And because you have Jesus name, you have direct access to the Father, to ask Him as dear children ask their dear father. You have the name of Jesus, given to you in baptism. And despite your misuse of the name, God still loves you for the sake of the name of Jesus. Ask and you will receive and your joy will be complete.

In the name of + Jesus.

Jacob W Ehrhard
VD+MA

 

 

Gifts From Above

Fourth Sunday after Easter
James 1:16-21
April 29, 2018
Trinity Lutheran Church—New Haven, MO

Don’t make a mistake, my dear Christian friends. Every good and perfect gift comes down from above, from the Father of lights, with Whom there is no variation or shifting shadow.

As He wanted it, He gave birth to us by the Word of truth so we would be the first and best of His creatures.

My dear fellow Christians, you should know this. Everyone should be quick to listen, slow to talk, slow to get angry. An angry man doesn’t do what’s right before God. So get rid of everything filthy and every breaking out of wickedness, and with a gentle spirit welcome the Word that’s planted in you and can save your souls.

In the name of + Jesus.

Christians often mistake where their gifts come from. They often mistake gifts for something else—like rewards or earnings or wages. But James, the brother of our Lord, doesn’t want us to be mistaken. Don’t make a mistake, my dear Christian friends. Every good and perfect gift comes down from above, from the Father of lights, with Whom there is no variation or shifting shadow.

There is nothing good except that which God gives. There is nothing complete except that which God gifts. These good and perfect gifts come from above, the Father of lights. That is, everything that enlightens, that gives life, that reveals God, these are from God. Anything that is contrary to this is not from God. The sun, moon, and stars give light, but they dim from time to time. There is no variation, no shifting shadow, no eclipse of the Father’s enlightening gifts.

Every Good and Perfect Give Comes Down from Above, from the Father of Lights

I.

How are these gifts characterized? The bishop of Jerusalem goes on: As He wanted it, He gave birth to us by the Word of truth so we would be the first and best of His creatures. It’s not just the things that are accidental to our being, but our very being itself, our very lives, the fact that we are even here to begin with, that is a gift from God. From above, the Father gives the gift of life.

And this life comes from His Word of truth. All things were made by God’s speaking—He said, and it was so. Mankind is a little different. For every other creature, God’s speaks into the void, into the emptiness, and brings forth what was not there. But for the creation of mankind, He addresses Himself. “Let Us make man in Our image, like Ourselves, that they might rule over the fish in the sea, the birds in the air, and the cattle, over all the earth and everything that moves on the earth.” And God created man in His image, in God’s image He created him; He created them male and female (Gen 1:26-27 AAT). God does not call man out of nothing; He calls man out of Himself. Mankind—male and female—thus bear the image of God. But there’s also more Word of truth: Then God blessed them, and God said to them, “Be fruitful and multiply; fill the earth and subdue it; have dominion over the fish of the sea, over the birds of the air, and over every living thing that moves on the earth” (Gen 1:28-29 NKJV).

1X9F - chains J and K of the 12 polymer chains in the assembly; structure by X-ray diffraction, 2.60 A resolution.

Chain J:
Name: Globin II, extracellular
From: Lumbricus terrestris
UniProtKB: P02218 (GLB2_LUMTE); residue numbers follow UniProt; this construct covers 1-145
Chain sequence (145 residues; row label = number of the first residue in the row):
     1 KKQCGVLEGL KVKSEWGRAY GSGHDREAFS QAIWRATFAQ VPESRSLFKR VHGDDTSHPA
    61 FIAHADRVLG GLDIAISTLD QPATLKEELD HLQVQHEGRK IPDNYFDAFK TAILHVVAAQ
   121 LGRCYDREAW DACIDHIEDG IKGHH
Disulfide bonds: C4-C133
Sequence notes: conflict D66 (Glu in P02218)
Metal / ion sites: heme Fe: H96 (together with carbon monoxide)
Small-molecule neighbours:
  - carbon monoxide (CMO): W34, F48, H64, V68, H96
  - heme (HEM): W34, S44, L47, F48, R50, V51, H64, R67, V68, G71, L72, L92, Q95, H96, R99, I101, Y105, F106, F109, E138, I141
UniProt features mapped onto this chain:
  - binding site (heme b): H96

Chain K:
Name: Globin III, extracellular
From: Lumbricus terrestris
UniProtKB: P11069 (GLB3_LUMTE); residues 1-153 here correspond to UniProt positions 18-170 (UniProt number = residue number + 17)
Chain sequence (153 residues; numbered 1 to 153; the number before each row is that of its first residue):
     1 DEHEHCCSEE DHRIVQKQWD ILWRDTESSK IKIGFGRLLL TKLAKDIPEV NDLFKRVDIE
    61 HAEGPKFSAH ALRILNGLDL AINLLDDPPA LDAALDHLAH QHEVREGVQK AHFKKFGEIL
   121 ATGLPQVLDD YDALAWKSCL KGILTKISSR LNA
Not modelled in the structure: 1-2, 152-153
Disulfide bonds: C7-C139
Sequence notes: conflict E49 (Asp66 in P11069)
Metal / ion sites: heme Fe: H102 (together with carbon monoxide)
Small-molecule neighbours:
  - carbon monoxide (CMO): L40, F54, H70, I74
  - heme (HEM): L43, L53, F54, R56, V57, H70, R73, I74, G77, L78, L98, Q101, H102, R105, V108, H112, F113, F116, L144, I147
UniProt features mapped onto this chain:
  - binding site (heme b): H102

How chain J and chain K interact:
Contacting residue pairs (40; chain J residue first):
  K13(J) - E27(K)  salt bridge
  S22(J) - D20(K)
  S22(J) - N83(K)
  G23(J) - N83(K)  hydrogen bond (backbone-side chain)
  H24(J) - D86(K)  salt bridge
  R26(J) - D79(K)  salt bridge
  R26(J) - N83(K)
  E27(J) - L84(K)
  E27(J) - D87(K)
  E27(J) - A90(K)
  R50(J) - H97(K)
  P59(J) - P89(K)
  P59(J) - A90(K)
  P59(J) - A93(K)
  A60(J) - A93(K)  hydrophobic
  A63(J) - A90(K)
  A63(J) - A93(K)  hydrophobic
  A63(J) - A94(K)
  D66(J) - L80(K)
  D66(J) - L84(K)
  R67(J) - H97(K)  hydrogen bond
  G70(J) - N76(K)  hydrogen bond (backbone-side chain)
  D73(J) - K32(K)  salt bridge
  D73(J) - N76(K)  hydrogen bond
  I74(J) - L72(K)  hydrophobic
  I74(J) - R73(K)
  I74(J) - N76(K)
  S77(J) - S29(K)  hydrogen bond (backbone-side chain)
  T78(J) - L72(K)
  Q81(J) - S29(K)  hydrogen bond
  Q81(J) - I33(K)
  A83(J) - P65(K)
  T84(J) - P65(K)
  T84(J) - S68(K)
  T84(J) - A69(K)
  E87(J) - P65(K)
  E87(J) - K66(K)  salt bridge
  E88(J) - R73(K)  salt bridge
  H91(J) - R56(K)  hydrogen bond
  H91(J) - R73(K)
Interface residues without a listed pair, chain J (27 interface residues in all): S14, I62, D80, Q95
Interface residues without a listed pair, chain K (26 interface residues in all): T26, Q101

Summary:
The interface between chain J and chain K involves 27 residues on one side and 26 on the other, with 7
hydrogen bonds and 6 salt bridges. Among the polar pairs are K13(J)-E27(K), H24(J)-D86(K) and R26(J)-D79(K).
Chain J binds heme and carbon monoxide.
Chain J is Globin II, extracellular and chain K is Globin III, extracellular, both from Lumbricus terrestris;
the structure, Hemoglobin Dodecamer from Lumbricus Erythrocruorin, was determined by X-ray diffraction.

But there is a bit of a contradiction here. Bishop James writes that we were born as the first and best of His creatures. But mankind is the last of God’s creation. And while our race may have enjoyed a brief moment as the best of creation, we’ve fallen quite low since then. Our rebellion against the Father of lights has cast darkness over the face of the earth. Either James needs to go back to Sunday School, or he’s talking about something else.

The enlightening gift from above that gives birth as the first and best of His creatures is not for birth in the old creation. It’s not the blessing to be fruitful and multiply. Rather, it’s the birth from above that Jesus tells Nicodemus about in John’s Gospel-the birth of water and the Spirit. This is the enlightening gift of the Father because it is the gift of new birth and new life by the Holy Spirit.

And truly, we are the firstborn of the new creation. The new creation after Christ’s return will bear much resemblance to this creation. But as of yet there are not new trees and new dogs and new crocodiles and new stars. But there are renewed men and women. Each and every one of you who has been baptized is a new creation, a prelude to what’s coming when Jesus returns to put all things right. The darkness of your sin is snuffed out by the Light of Christ, delivered by the Spirit from the Father above.

II.

But if life were the extent of the gifts from above, it would be an empty gift. Good, but not a full, complete gift. We would be like the rest of the animals. But we were created in the image of God, which means a life of fullness. Mankind’s life and existence was sanctified—set apart—from the other creatures, and this sanctity is often lost. My dear fellow Christians, you should know this. Everyone should be quick to listen, slow to talk, slow to get angry. An angry man doesn’t do what’s right before God. So get rid of everything filthy and every breaking out of wickedness, and with a gentle spirit welcome the Word that’s planted in you and can save your souls. From above, the Father gives the gift of sanctified patience and forbearance, which gives life its fullness.